Saturday, April 14, 2007


After breakfast, we went to the store in the marina to buy a few things we needed, and to the Harbor Master’s to pay for our mooring. It was a beautiful day, a bit windy, and our navigation time was not supposed to be longer than 3 hours. We were told about an ideal spot for an overnight stay at a secluded spot between Hoffman’s Cay and Devil’s Cay. We planned to go there to do some snorkeling and some beachcombing, as well.

When we left, the wind was very good, but soon it started to shift, so we wound up doing some zigzagging, which prolonged our trip about 2 hours. The wind kicked up as we found our anchoring place, and it was rather late to do a dingy trip to the shore. We made some drinks and appetizers and sat to watch the beautiful sunset. A cold front was to arrive along with rain and high winds, but we felt secure in our spot.

Pablo was worried about the winds, and kept reading the weather report, which was not good. Because of the fact that the anchor had moved with 20 knot winds, and being that we were literally between two coral reefs, we decided at 11:30 pm to leave for New Providence island and stay in Nassau. We called several marinas, but none had space for our boat. We found one on the western side of the island, called, and made a reservation. We had to stay at least 3 nights to be able to have a spot. It is a Private Yacht club called Lyford Cay.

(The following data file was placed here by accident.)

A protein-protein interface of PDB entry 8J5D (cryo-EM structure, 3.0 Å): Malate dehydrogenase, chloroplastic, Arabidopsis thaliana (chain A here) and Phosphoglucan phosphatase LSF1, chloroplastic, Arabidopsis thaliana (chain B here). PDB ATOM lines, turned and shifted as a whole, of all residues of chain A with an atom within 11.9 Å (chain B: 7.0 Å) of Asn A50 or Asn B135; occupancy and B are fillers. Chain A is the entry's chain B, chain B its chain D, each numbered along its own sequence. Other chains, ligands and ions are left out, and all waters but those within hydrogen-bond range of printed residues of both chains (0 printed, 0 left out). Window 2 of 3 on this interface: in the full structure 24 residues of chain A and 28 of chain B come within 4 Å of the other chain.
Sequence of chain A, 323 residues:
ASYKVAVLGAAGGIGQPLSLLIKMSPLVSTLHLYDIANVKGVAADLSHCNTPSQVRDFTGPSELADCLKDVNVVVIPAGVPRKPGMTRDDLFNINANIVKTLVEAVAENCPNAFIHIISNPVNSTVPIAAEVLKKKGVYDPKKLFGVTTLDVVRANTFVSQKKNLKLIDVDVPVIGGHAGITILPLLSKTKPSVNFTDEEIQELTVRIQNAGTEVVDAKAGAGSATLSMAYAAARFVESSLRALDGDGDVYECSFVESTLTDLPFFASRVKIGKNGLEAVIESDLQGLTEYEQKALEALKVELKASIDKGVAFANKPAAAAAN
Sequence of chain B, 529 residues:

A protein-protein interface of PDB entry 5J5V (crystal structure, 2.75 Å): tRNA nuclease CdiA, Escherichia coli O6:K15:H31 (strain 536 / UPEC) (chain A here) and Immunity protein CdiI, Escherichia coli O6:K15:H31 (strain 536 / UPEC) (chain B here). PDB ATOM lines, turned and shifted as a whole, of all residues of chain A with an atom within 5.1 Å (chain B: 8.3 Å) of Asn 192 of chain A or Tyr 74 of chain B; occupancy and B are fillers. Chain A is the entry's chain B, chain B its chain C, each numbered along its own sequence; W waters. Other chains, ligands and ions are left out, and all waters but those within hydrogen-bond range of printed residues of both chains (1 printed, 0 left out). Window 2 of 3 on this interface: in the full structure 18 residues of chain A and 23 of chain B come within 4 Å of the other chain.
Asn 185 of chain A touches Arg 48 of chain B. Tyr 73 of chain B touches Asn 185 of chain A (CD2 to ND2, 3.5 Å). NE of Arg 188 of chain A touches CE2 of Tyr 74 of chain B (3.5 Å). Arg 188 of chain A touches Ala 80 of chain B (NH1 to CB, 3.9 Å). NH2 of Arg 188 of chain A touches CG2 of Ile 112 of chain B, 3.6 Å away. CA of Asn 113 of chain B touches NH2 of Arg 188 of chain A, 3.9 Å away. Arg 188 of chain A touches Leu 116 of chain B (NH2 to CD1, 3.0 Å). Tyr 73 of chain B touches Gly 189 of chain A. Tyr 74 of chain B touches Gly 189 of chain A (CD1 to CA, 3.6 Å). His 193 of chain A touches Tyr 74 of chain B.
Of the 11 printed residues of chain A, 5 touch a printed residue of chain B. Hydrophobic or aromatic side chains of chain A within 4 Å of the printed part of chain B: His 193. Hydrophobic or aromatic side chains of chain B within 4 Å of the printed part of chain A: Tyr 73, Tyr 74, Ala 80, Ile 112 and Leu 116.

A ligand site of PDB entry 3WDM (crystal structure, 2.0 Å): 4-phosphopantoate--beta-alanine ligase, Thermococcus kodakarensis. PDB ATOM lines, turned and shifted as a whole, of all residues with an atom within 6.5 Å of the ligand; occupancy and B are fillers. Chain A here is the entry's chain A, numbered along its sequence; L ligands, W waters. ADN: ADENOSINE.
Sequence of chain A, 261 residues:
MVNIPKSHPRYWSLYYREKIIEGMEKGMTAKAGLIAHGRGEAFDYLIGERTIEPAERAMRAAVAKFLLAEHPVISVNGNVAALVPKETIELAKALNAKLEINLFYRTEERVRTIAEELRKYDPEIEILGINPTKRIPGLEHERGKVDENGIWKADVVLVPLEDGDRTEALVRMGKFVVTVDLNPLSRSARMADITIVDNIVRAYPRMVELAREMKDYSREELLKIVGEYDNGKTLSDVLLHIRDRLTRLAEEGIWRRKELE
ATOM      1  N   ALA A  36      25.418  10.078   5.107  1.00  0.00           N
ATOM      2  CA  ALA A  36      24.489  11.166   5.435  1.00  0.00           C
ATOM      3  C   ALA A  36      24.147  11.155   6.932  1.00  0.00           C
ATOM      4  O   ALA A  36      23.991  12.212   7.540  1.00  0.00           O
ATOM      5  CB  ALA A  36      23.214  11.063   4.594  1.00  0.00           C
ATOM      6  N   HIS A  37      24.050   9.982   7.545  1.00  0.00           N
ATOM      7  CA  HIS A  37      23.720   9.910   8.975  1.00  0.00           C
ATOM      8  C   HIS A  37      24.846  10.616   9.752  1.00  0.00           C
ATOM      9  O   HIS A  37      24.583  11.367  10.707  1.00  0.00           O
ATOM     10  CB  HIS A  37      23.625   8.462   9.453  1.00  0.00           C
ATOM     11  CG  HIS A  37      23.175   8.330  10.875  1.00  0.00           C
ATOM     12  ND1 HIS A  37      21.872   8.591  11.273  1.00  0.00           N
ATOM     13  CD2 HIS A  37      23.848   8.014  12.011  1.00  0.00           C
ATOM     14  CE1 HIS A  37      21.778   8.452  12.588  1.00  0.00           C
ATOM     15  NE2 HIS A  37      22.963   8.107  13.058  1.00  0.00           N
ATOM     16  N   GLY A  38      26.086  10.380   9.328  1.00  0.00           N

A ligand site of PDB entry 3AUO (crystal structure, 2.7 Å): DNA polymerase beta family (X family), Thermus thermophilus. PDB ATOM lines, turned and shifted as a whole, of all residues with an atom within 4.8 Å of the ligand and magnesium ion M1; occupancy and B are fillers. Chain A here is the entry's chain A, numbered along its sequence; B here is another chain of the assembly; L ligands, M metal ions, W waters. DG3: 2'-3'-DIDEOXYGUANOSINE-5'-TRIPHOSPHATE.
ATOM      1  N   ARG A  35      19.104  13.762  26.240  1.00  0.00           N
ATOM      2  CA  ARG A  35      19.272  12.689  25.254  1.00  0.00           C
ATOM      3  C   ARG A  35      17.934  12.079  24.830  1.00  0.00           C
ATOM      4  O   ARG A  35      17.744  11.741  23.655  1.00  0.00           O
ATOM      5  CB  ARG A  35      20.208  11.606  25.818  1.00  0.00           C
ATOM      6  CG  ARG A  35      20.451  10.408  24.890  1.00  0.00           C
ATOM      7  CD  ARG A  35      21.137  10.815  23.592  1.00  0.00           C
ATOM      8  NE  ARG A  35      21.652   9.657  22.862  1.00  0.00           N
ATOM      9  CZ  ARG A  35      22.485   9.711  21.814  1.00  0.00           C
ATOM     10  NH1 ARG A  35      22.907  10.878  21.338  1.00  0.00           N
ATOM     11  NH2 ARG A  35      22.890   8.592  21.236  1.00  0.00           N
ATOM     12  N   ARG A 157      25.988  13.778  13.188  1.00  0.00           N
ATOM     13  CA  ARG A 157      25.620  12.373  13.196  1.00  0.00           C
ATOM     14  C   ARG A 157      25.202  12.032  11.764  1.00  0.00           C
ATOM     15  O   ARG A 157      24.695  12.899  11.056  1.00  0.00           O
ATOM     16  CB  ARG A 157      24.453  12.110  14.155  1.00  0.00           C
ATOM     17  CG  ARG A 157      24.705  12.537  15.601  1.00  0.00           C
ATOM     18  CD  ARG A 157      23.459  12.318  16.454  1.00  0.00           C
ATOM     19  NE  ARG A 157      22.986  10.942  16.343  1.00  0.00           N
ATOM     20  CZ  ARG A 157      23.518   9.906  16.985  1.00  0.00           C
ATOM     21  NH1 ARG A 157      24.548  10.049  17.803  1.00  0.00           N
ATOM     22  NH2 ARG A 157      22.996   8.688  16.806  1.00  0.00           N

The first two hours of navigation were easy, winds of 12-18 knots. On the screen, we could see the storm coming from the east, looking bad. If all went well, we would arrive around 7:00 am. Around 2:00 am, the rain arrived along with winds up to 32 Knots. There was a lot of rock and rolling, but we were never scared. The boat is so incredibly stable. Catamarans give you a flat ride. They do not keel like sailboats.

The rain passed, but the winds stayed and the waves started to get beat us from the side. The last hour was the worst, but we could clearly see the island a few miles ahead as the sun was rising. We called the Marina to announce our arrival, but it was not open. As we entered, we could not believe our eyes. The boats there were gorgeous, and the setting, breathtaking. We saw a big enough slip, figured that that was ours and tied up our boat. It was such a relief after such a rough night. Bill and Pablo went to sleep, and Libia and I went to see the Harbor Master after having prepared a breakfast for all of us. The people at the office were very welcoming and polite, as we have found all Bahamians to be. They told us about all the facilities and services the Club has for its guests. As a transient boat, we can only stay 4 nights, but we can use all the facilities we want. The marina is inside the most gorgeous neighborhood on the island, as we later found out.

The harbor Master gave us a golf cart to use for grocery shopping, or just to go see the area. Libia and I took advantage of it, and went to the supermarket. We found everything we needed, even the Digestives, cookies from England that Bill loves. Next to the market, there is a lovely shopping center with nice boutiques, bank, post office, etc.